Class Warfare Blog

August 15, 2018

Greek Philosophy in Christianity

We are told over and over that Christianity is based upon holy scriptures. Apparently this included the holy writings of Plato (born 428/427 BCE, died 348/347 BCE).

I have been reading a fascinating book, which I will report upon later, entitled Aristotle’s Children: How Christians, Muslims, and Jews Rediscovered Ancient Wisdom and Illuminated the Middle Ages written by Richard E. Rubenstein. In the excerpt below Rubenstein is commenting upon the inspiration Augustine of Hippo drew from Plato, Augustine being a major architect of Christianity.

But his (Plato’s) most important contribution, from Augustine’s point of view, was to insist that the world of appearances—the world of “facts” apprehended through sense impressions—is a kind of watered-down and distorted reality, a universe of imperfect copies rather than originals. The originals, of course, exist forever in what Plato called the realm of Ideas and Christians called the Kingdom of Heaven. To this doctrine Neoplatonists like the great third-century philosopher Plotinus added the notion that the universe that proceeds originally from God yearns actively to return to him. Humans can therefore connect with the Absolute by meditating on the multiple things of this world and sensing their unitary, divine origins. Augustine was greatly attracted by the mystical implications of this doctrine …

I was drawn to one phrase in the excerpt that to me is quite telling, namely “Humans can therefore connect with the Absolute by meditating on the multiple things of this world and sensing their unitary, divine origins.”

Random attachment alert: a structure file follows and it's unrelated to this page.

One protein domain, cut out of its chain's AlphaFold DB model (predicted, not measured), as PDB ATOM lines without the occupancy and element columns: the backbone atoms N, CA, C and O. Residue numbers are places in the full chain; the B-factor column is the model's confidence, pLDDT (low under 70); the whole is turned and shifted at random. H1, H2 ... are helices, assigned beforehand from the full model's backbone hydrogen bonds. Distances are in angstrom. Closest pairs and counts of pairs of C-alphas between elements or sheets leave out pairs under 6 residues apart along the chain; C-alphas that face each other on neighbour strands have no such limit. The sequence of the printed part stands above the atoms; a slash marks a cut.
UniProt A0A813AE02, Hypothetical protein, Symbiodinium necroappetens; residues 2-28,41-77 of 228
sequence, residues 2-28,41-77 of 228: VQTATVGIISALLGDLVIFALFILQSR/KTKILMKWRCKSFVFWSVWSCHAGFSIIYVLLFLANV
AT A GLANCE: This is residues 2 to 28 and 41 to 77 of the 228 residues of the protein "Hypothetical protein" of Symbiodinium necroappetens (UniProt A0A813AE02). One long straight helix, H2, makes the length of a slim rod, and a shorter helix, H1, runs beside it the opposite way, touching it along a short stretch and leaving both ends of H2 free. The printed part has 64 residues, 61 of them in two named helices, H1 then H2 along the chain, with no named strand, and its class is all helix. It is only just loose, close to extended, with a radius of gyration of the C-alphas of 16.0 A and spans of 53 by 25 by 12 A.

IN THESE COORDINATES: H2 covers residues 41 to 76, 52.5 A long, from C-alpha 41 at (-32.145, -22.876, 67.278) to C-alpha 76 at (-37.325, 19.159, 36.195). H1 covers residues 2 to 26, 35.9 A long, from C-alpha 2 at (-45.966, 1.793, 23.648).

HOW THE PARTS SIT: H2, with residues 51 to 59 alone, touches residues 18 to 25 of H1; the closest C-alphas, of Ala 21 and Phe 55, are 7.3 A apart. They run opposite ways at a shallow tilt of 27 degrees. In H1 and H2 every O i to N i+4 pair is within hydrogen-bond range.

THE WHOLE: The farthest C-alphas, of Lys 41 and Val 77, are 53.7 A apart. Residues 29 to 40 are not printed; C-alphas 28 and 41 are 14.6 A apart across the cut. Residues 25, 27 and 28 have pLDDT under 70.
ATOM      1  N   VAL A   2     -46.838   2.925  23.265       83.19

I work with athletes and one primary topic is always how to harness one’s mind to support the kind of athletic performance one is looking for, So, I have studied that topic a great deal. One mental tool that athletes use is affirmations, which are first person comments about who one is as a person, e.g. “I am calm and under control no matter how much pressure seems to exist in a competition.” If this were true already, it would not need an affirmation to make it true, so these are things one wants to be true and one can make them true by repeating them over and over and over.

So, if humans are told that we can “connect with the Absolute by meditating on the multiple things of this world and sensing their unitary, divine origins” and we want that to be true, what exactly is going on? What is going on is we are taking something we wish to be true, but cannot be (otherwise we would not need to “make it so”) and we are making it true for us by self hypnosis.

We can shape the way we look at the world. Consider how we (Americans), as a culture, have created the situation where a sizable fraction of Americans see a Black person and think they are in danger (Look they are barbequing, right out in the open in this park! Hey, those Black people are in a Starbucks waiting for a business associate; they must be up to no good!).

The ultimate in religious experiences: self-deluded, self-reinforced. As I keep saying a religion that doesn’t coerce the behavior of the masses to serve the interested of the religious and secular elites doesn’t last long. Getting people to convince themselves of the “truths” in their religion is a high cost-effective and efficient structure for a religion.

Note This was not even the most influential effect of Plato on Augustine. More on this coming.

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